Here is a handy (and easily printable) map of the Angkor Wat area, including some of the outliers like the Western Baray. While this map may not what you need to navigate your way, it will help you to identify where these monuments are in relation to one another and help you imagine what this ancient metropolis must have been like.
Angkor Wat Map (Temple Areas)
|Click on the image above to access the full-size (and printable) |
Curious about Angkor Wat? Check out some of our articles on this spectacular testament to humanity's ability, or preview it by reading what Wiki has to say about things:
As the best-preserved temple at the site, it is the only one to have remained a significant religious centre since its foundation – first Hindu, dedicated to the god Vishnu, then Buddhist. It is the world's largest religious building. The temple is at the top of the high classical style of Khmer architecture. It has become a symbol of Cambodia, appearing on its national flag, and it is the country's prime attraction for visitors. Angkor Wat combines two basic plans of Khmer temple architecture: the temple mountain and the later galleried temple, based on early South Indian Hindu architecture, with key features such as the Jagati. It is designed to represent Mount Meru, home of the devas in Hindu mythology: within a moat and an outer wall 3.6 kilometres (2.2 mi) long are three rectangular galleries, each raised above the next. At the centre of the temple stands a quincunx of towers. Unlike most Angkorian temples, Angkor Wat is oriented to the west; scholars are divided as to the significance of this. The temple is admired for the grandeur and harmony of the architecture, its extensive bas-reliefs, and for the numerous devatas (guardian spirits) adorning its walls.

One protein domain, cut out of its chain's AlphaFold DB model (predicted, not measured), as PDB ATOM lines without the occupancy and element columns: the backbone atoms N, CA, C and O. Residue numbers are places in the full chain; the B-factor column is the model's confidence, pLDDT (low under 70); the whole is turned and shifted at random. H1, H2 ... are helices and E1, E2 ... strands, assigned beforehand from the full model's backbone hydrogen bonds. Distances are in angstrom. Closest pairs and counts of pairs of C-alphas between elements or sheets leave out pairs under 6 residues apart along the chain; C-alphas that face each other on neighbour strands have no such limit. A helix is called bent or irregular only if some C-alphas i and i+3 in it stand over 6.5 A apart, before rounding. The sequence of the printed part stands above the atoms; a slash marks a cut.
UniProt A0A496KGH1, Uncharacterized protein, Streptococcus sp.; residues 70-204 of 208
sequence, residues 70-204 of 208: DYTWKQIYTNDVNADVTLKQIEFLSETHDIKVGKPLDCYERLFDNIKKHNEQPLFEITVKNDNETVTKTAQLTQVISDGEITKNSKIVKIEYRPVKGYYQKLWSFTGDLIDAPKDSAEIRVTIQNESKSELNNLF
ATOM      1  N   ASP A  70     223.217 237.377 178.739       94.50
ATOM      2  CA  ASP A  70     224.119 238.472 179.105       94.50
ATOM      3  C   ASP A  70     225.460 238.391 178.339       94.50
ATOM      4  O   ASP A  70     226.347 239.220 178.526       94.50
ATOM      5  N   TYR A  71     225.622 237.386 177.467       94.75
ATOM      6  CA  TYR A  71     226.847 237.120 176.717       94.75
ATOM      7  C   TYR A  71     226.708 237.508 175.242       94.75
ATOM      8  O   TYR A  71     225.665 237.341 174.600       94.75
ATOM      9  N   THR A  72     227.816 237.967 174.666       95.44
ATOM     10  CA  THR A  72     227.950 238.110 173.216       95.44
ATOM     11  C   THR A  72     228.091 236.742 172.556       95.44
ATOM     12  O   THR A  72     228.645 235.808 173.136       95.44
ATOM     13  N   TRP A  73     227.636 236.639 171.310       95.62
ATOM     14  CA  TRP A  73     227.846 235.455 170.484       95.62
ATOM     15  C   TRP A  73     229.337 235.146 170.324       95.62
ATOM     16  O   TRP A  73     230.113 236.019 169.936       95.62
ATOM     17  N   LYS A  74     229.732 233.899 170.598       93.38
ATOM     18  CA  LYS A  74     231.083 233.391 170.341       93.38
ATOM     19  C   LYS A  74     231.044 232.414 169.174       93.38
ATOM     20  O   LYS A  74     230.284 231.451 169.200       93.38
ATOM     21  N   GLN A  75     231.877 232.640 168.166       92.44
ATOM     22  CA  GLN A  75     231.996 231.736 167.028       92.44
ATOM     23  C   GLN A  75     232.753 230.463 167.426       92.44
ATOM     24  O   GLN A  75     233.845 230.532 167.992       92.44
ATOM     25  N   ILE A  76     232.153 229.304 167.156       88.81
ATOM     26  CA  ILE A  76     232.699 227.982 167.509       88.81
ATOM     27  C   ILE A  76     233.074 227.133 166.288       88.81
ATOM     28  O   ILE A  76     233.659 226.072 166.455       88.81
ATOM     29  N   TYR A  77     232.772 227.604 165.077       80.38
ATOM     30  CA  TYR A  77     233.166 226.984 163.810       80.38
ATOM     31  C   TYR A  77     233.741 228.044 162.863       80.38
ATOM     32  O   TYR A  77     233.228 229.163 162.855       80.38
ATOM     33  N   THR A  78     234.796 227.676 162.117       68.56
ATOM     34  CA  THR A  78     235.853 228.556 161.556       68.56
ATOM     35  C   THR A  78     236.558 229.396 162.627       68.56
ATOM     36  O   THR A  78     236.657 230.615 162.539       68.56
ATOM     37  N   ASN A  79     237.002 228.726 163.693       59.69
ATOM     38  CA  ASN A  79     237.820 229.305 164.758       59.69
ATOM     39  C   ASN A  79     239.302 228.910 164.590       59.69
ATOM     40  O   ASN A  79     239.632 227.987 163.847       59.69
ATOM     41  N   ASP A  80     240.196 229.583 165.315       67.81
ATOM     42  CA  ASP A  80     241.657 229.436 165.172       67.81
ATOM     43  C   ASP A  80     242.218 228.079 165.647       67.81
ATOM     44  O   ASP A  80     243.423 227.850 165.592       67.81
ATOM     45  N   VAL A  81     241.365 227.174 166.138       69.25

The modern name, Angkor Wat, means "City Temple"; Angkor is a vernacular form of the word nokor (នគរ), which comes from the Sanskrit word nagar (नगर), Thai, Nakon, meaning capital or city. Wat is the Khmer word for temple (and also in Thai). Prior to this time the temple was known as Preah Pisnulok, after the posthumous title of its founder, Suryavarman II.